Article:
Biofuels in 400 words or less

One of the questions I really struggled with in the IEMA exam last week was this one:

“Biofuels are the sustainable future for transport fuel.”

Define what a biofuel is; discuss the advantages/disadvantages of biofuels; and provide an opinion, supported with reasons, on whether you agree or not with the above statement.

The production and use of biofuels are an extremely complex sustainability issue. This question was accompanied with the instruction to candidates:

Each answer per whole question (not for each part of each question) must be between 250 and 400 words (including words within diagrams) – candidates who exceed the 400 word limit will fail that question

Yikes! In 400 words or less, solve the world’s energy security/food/climate change/habitat destruction/rural displacement/biodiversity problems!

Here is my response. It took me a whole day to write this so that I could be within the word limit. It’s times like these that I’m quite glad I’m not an expert in biofuels! People who know more (Yap, I mean you) might find this response necessarily simplistic


Biofuels are made from biomass, most commonly plant material (DFT, 2005). There is worldwide focus on the potential for liquid biofuels to substitute petrol and diesel in meeting future transport needs (OECD/ITF, 2007).

Advantages

Disadvantages

Greenhouse gas (GHG) abatement – Biofuels produce less GHGs compared to fossil fuels; emissions are offset by the carbon that plants absorb while growing.

Emissions arise across all lifecycle stages – Fossil fuels are used to operate biofuels infrastructure, in cultivation, conversion, distribution and use. Compared to fossil fuels, grain-based biofuels reduce GHG emissions by as little as 10-30% (OECD/ITF 2007, Royal Society 2008)

Energy security – By displacing fossil fuels with biofuels (which are renewable), countries can reduce reliance on increasingly costly imported oil.

Limited land – The UK will be unlikely to achieve significant levels of fuel security by growing biofuels on its own land (Royal Society 2008).

Rural development – Biofuels industry can generate income for rural communities in both developed and developing countries.

Driving deforestation – Biofuels demand can drive deforestation, as farmers seek to generate income from as much arable land as they can control.

Other impacts of intensified agriculture – Biofuels cultivation is likely to increase water use, soil erosion, fertiliser use, convert ecosystems to monocultures, and impact visual amenity of uncultivated land.

Waste as feedstock – Second generation biofuels can use waste feedstocks (e.g. vegetable waste and cooking oils). This can lead to GHG savings of around 70% (OECD/ITF 2007, NNFCC 2007).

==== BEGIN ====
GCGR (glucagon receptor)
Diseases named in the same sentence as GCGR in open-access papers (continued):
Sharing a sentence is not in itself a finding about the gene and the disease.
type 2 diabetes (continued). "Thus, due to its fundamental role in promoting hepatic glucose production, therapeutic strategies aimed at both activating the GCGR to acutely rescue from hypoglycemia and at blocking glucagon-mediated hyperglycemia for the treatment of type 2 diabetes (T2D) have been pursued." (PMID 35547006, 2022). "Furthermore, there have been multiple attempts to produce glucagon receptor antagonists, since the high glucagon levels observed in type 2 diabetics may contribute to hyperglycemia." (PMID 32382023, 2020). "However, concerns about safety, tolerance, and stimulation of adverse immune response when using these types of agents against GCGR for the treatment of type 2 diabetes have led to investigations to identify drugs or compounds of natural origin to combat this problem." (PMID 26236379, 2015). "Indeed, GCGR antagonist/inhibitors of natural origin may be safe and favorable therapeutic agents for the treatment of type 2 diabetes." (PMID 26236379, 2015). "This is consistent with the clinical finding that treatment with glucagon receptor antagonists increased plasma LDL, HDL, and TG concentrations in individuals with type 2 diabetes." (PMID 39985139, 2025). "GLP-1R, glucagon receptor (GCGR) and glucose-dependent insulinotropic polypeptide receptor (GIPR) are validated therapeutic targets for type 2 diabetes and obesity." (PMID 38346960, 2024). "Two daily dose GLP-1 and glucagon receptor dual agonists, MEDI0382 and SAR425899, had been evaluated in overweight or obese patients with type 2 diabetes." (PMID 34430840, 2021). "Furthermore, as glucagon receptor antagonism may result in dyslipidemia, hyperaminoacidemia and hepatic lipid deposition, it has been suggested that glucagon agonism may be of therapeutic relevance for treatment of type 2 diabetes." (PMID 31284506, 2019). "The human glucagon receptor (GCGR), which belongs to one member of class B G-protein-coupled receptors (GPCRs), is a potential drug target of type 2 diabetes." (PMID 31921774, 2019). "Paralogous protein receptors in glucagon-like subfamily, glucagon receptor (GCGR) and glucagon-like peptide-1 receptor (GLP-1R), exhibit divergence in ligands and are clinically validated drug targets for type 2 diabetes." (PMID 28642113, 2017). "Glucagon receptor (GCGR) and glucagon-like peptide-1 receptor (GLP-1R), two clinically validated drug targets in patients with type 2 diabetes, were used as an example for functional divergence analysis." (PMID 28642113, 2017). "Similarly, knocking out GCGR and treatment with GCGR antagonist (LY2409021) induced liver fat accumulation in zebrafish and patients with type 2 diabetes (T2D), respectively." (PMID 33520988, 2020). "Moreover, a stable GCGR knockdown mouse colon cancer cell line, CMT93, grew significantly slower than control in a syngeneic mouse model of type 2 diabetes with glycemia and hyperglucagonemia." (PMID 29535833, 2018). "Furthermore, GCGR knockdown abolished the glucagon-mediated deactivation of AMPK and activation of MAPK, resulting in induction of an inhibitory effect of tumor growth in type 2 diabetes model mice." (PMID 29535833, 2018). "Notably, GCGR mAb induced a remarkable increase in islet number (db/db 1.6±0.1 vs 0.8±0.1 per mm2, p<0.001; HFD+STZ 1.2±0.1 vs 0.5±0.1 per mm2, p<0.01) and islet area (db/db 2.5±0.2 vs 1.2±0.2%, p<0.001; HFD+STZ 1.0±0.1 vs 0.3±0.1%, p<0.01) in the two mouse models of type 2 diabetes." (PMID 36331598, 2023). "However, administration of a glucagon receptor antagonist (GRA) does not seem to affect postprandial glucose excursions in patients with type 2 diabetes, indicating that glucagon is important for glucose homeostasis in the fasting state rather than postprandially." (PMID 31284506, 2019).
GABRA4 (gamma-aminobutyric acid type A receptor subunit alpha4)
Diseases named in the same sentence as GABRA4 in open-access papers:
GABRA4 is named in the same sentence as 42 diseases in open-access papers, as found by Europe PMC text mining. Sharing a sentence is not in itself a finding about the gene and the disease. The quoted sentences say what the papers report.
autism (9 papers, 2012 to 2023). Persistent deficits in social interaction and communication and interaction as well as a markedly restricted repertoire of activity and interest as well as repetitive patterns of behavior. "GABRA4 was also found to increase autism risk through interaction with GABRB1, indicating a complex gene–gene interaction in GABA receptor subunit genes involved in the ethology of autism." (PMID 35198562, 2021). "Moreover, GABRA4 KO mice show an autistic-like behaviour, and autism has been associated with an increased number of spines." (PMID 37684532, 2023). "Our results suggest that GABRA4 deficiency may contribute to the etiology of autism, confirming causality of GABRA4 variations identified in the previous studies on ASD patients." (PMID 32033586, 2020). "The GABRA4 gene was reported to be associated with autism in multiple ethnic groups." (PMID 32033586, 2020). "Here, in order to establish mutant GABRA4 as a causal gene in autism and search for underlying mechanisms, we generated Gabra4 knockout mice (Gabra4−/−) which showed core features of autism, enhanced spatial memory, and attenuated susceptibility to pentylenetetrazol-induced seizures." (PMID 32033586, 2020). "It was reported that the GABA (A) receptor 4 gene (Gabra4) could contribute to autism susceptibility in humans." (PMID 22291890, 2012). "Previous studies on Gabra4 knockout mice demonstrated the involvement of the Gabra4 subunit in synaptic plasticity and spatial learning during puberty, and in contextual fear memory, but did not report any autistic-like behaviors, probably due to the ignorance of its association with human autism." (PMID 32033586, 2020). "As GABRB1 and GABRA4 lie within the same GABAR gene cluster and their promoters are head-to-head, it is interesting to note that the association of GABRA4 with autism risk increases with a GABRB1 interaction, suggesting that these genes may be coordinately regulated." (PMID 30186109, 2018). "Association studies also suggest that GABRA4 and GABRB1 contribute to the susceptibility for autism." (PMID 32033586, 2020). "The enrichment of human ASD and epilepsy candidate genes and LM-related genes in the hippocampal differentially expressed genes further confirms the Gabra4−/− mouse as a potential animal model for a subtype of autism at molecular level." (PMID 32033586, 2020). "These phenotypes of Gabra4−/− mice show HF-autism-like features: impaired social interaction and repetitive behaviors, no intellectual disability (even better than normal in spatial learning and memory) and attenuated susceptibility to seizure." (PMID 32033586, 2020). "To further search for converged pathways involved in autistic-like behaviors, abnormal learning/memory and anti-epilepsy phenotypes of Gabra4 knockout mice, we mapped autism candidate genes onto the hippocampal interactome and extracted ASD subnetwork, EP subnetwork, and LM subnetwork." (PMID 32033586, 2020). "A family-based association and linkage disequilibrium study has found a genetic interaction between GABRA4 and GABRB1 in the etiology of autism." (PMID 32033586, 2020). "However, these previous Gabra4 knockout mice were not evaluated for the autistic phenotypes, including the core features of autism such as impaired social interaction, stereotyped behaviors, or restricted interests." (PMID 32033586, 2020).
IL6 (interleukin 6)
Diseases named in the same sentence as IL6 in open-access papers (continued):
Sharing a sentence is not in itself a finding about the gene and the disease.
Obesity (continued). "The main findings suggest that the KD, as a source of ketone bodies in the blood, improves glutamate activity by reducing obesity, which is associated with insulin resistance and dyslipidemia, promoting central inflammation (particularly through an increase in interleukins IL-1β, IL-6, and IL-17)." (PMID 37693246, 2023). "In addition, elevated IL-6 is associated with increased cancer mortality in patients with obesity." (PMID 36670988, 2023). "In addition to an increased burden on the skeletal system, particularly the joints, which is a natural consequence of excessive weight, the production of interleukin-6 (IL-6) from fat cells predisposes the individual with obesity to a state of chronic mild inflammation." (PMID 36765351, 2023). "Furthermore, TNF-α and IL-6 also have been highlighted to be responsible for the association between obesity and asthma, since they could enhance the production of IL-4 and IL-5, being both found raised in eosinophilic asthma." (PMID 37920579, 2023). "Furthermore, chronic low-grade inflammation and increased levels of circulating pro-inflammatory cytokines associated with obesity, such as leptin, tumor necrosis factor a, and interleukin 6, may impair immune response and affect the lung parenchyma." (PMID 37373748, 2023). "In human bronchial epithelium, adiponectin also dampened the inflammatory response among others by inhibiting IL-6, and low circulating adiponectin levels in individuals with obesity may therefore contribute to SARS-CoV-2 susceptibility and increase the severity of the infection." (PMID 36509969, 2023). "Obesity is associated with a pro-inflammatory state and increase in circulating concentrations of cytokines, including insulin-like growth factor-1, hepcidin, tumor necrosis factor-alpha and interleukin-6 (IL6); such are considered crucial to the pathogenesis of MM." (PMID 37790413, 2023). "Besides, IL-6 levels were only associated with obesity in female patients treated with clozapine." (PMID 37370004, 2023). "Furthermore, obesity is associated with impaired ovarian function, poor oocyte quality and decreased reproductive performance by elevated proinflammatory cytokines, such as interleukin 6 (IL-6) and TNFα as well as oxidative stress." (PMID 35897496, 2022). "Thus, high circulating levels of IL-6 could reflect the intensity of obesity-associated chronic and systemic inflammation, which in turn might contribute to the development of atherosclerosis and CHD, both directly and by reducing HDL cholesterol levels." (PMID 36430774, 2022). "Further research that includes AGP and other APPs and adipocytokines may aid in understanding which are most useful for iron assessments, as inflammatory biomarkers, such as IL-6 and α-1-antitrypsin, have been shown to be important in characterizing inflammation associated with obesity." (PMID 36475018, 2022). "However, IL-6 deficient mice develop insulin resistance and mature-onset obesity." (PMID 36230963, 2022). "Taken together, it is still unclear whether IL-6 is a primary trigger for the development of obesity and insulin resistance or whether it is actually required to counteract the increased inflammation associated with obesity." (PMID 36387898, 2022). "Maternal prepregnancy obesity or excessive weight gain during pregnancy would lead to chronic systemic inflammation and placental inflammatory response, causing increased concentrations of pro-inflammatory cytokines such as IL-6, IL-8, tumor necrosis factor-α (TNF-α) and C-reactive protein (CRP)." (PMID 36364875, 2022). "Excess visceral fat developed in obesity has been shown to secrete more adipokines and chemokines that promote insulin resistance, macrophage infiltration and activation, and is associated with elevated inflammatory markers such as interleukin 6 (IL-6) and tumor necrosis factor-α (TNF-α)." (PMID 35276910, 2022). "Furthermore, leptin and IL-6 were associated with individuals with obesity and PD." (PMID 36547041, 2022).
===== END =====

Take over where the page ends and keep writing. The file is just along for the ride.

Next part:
Food shortages – First generation biofuels use conventional food crops (e.g. wheat, maize, sugar and palm oil) (Royal Society 2008). Demand for biofuels could divert both crops and land from food production.

Are biofuels the sustainable future for transport fuel? In the case of first generation biofuels, the answer is ‘no’. Their relatively low GHG abatement does not justify the high risk of driving food shortages. However, looking to the future, a sustainable transport system should incorporate biofuels that:

  • Are based on dedicated high yield energy crops, co-products from food production, and organic wastes (Royal Society 2008);
  • Wherever possible, make use of marginal land of low agricultural or biodiversity value;
  • Are cultivated on sustainably managed cropland (integrated management of biodiversity, water, soil erosion, chemicals use, etc.);
  • Run efficiently in vehicles designed to use biofuels; and
  • Are priced to reflect environmental and social costs.

Advanced biofuels can then form part of a sustainable transport system, one that promotes biofuels alongside energy efficiency and reducing the demand and need for motorised transport.

Word count
397

Cited references
DFT – Department for Transport (2005), Renewable Transport Fuel Obligation (RTFO) feasibility report, available at link, accessed on 22 June 2008

NNFCC – National Non-Food Crops Centre (2007), ‘Liquid fuels’, website, available at link , accessed on 22 June 2008

OECD/ITF – Organisation for Economic Co-operation and Development and International Transport Forum (2007), ‘Biofuels: Linking Support to Performance’, Summary and conclusions from the Transport Research Centre, round table 7-8 June 2007, Paris, available at link, accessed on 22 June 2008

Royal Society (2008), Sustainable biofuels: prospects and challenges, policy document 01/08, The Royal Society, London, available at link, accessed on 22 June 2008

2 comments

  1. Martin says:

    Hey, for 400 words that’s pretty darn good! I think my environmental economics professor would like you 🙂

  2. joanium says:

    Environmental economics, eh. Have you been keeping up with Garnaut review on climate change? There’s a great podcast of his lecture at ANU in late June. They’re doing some very interesting work to take into account non-monetary benefits of climate change mitigation. You can download it from the ABC website for the next week or so. Otherwise, the transcript might be still up there.

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